'Joint service is vital when response time is a matter of life and death'
Tara Street fire station's district officer Donal Petherbridge becomes emotional when speaking about the possibility of the break-up of the fire and medical rescue service he has been part of for 31 years.
The father-of-four (52) grew up in Glasnevin and has worked in every fire station in the city.
He is among the firefighters working for Dublin City Council who are expected to soon announce a campaign of industrial action over plans to break-up the only joint fire and ambulance response service in the country. "We had the busiest year in history from the medical side of it last year," he said.
"We had 160,000 emergency calls. We responded to 87,000 medical calls and 60,000 fire and rescue calls.
"Our response time is very good and the survival rate from early intervention in emergencies like a stroke are very high. When there is a road traffic collision on a winter's morning, our crew can extract people from cars and ensure the scene is safe. My main fear with the new service is there might be a fragmented response.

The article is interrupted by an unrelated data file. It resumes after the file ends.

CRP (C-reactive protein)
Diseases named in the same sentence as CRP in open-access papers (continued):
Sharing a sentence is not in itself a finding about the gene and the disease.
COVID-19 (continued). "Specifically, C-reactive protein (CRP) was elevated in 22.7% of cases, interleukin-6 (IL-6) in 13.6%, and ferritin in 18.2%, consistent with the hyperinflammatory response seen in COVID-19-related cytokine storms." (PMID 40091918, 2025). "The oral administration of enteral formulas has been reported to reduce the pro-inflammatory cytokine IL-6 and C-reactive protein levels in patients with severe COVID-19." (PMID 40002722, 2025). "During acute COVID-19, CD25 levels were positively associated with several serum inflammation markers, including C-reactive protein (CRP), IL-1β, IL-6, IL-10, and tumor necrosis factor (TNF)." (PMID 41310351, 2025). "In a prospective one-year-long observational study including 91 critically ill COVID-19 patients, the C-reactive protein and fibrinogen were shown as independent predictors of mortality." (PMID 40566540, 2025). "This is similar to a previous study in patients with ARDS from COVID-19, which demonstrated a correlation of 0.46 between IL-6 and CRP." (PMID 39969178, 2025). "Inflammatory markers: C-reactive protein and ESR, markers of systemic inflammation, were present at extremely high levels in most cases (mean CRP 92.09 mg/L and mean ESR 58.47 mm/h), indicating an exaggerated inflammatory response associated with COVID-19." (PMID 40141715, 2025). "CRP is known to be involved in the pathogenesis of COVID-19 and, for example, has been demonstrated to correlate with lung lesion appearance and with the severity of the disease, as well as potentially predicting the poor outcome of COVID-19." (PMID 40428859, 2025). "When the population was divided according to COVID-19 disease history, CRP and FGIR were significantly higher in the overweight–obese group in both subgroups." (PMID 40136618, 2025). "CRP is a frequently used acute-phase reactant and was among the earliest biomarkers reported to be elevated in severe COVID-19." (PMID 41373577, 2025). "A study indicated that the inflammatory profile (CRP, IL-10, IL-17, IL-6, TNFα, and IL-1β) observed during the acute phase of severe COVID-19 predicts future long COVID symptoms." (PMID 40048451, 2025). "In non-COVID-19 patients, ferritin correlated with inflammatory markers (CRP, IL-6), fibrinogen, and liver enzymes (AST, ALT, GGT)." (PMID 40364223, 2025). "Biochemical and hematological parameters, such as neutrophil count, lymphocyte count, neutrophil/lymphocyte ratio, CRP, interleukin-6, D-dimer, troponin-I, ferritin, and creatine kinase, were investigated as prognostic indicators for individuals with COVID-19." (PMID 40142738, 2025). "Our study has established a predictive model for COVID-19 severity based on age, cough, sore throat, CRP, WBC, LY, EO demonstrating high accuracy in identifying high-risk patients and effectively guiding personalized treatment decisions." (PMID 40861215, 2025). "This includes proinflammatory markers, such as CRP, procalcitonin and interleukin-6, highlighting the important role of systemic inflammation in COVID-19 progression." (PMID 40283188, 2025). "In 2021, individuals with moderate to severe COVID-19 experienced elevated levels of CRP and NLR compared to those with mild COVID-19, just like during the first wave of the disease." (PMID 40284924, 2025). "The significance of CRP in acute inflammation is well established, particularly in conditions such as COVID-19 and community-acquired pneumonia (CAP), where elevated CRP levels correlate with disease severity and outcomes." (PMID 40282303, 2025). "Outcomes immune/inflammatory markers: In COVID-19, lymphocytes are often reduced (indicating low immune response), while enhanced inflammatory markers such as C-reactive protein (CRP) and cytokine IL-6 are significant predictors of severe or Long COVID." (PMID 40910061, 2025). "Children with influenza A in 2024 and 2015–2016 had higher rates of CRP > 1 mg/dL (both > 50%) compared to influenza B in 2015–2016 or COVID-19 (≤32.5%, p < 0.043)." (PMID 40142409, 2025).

"The key is a simultaneous response. Can you imagine how critically important time is in a response situation? "The amount of interventions that the guys can do, it just saves lives. It's been tweaked and improved since the fire service was set up in 1862 and the ambulances came on board in 1898. We are the oldest uniformed body in the State. We are strategically located around the city and know every back street. It's seamless."